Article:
Ses’fikile We have arrived

Published 10 years ago
Ses’fikile We have arrived

Realistic and measurable transformation within certain South African industries has been a long journey. In some sectors it has warped definitions as boxes are ticked mechanically.  In others transformation is non-existent. The agricultural sector unfortunately still carries the stigma of embracing change at an extremely slow pace. Its record on transformation is patchy at best.

The wine industry is no different. With its sterling international reputation  and millions of liters of South African wine exported every year, vexed questions still remain on whether this generational industry has genuinely transformed and if so, to what extent?


In this industry, broad-based black economic empowerment transactions are usually viewed as façades used to divert unwanted questions from those who are pro-transformation. Despite these realities, there are women who are working tirelessly towards altering the status quo, with passion, to bring about significant change within the wine industry.

Nondumiso Pikashe and Carmen Stevens are two of these women. Ignoring skeptics and forecasts of failure, their professional journeys are the result of meticulous timing, dedication and resilience. Responding to a call from former president Thabo Mbeki in 2004 for active players within South Africa’s economy, Pikashe decided to enter an industry completely foreign to her. “Curiosity was what attracted me to [winemaking],” she explains.

“I was always fascinated by wine because in the townships it was an alcoholic beverage that was associated with shattered homes…, while on the other hand, wine’s other face was one of sophistication, class and elegance.”

Wanting to find out more about the characteristics of wine, the more she researched, the more Pikashe became intoxicated by the industry. And thus, Ses’fikile wine was born.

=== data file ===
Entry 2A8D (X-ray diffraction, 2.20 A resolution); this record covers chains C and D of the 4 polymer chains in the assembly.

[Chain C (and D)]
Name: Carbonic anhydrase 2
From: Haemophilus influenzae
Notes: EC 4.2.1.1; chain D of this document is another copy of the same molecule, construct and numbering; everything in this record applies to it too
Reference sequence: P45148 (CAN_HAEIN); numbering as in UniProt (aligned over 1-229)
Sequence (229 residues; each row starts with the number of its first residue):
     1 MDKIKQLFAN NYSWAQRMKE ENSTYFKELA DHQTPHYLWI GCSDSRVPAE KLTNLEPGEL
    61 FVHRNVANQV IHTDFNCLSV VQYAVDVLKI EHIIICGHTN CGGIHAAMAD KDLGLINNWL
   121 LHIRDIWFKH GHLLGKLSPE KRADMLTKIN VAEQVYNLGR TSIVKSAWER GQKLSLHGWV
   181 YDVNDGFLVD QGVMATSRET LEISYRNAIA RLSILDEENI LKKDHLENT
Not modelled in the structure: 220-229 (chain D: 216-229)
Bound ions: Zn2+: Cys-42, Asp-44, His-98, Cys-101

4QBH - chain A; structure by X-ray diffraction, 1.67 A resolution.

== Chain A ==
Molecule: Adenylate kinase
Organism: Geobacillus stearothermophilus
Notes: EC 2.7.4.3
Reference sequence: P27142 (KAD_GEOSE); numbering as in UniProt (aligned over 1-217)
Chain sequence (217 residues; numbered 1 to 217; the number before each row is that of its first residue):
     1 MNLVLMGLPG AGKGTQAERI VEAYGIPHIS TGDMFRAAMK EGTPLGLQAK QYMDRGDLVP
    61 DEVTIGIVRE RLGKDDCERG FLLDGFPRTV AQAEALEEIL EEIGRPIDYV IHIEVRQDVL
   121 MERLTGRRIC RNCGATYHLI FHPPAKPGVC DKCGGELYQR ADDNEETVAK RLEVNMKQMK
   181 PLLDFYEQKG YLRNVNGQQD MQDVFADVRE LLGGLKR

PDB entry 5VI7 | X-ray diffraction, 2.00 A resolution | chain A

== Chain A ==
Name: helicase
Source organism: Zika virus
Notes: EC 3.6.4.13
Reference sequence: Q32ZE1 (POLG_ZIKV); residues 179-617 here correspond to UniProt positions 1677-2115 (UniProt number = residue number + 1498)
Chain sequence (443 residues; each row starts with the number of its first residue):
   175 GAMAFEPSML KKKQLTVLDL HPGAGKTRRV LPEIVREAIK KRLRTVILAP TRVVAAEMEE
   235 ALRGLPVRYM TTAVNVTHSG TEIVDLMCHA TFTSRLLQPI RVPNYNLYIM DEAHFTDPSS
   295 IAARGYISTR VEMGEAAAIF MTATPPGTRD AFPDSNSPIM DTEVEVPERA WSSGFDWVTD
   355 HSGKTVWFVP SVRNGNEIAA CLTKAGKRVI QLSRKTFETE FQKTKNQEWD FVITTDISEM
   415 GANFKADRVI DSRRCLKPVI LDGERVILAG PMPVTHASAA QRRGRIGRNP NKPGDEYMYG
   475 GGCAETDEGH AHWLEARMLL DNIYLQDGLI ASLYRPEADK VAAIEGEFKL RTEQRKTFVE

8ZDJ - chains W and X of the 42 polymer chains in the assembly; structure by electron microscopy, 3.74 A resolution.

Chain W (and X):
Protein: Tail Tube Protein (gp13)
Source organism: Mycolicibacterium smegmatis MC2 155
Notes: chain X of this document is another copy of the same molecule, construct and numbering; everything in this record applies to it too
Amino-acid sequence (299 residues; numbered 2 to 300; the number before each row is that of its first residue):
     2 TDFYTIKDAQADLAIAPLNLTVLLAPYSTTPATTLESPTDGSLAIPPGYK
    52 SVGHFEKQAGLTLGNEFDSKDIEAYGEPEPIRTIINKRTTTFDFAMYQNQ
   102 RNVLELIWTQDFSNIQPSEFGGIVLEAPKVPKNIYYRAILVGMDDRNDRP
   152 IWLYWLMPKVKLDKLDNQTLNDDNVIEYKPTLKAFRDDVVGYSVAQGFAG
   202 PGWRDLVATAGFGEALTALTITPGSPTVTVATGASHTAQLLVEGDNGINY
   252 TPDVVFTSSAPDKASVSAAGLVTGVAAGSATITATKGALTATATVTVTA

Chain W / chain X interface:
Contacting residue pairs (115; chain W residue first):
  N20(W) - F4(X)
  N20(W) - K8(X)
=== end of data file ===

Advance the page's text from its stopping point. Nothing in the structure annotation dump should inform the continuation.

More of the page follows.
‘Ses’fikile’ is isiXhosa for ‘we have arrived’.

“My wines symbolize the impact that the growing number of women within the industry are making, regardless of the challenges and obstacles they face,” she says, proudly. Pikashe is frustrated by the pace of change in the winemaking industry. She says little is being done in order to pique the curiosity of young black girls.

“I entered the industry through support from associations and groups which are now collectively known as the Wine Industry Development Agency. The work they are doing is commendable; however, more needs to be done.”

Another player in the South African winemaking industry is Carmen Stevens. Unlike Pikashe, Stevens says it was almost a given that she would enter the industry because of how passionate she had always felt about winemaking. A winemaker at the esteemed Amani estate in the Cape Winelands, her passion for the technicalities behind the process has earned her respect throughout the industry. With 18 years’ experience and two harvest internships – one in California and the other in France – under her belt, Stevens is set to make a significant change in the industry.


“I just knew that I wanted to make wine: the smell of the wine cellar; the enchanting and sometimes majestic process of the art of winemaking was fueled by fantasies I developed from reading through my mom’s romantic novels, which were set in the vineyards,” Stevens recalls.

Stevens is using her passion for wine to change women’s access to land and promote skills sharing.

“Agricultural land needs to be more affordable within the well-known wine regions to increase both female and black participation. The government needs to look into sustainable strategies in order to bring this into being. Skills transfer and development is another thing. Yes, there has been a visible growth of female winemakers within the industry, however, the growth in understanding of the industry holistically still needs much work,” she argues.


Stevens believes that the South African winemaking industry has the opportunity to increase the percentage of women and black role players.

She is upbeat about her future in the industry.

“Amani has given me the opportunity to make wines that are reflection of me, having a brand that carries my name is the next big step,” she says.

Carmen’s recent association with UK-based brand Naked Wine has inspired her to developing her own blends – Carmen Stevens Wines.


“Watching my brand growing each year has been a great experience; this puts me in a position to develop future winemakers as well, that is something that is necessary and which will be very humbling,” she concludes.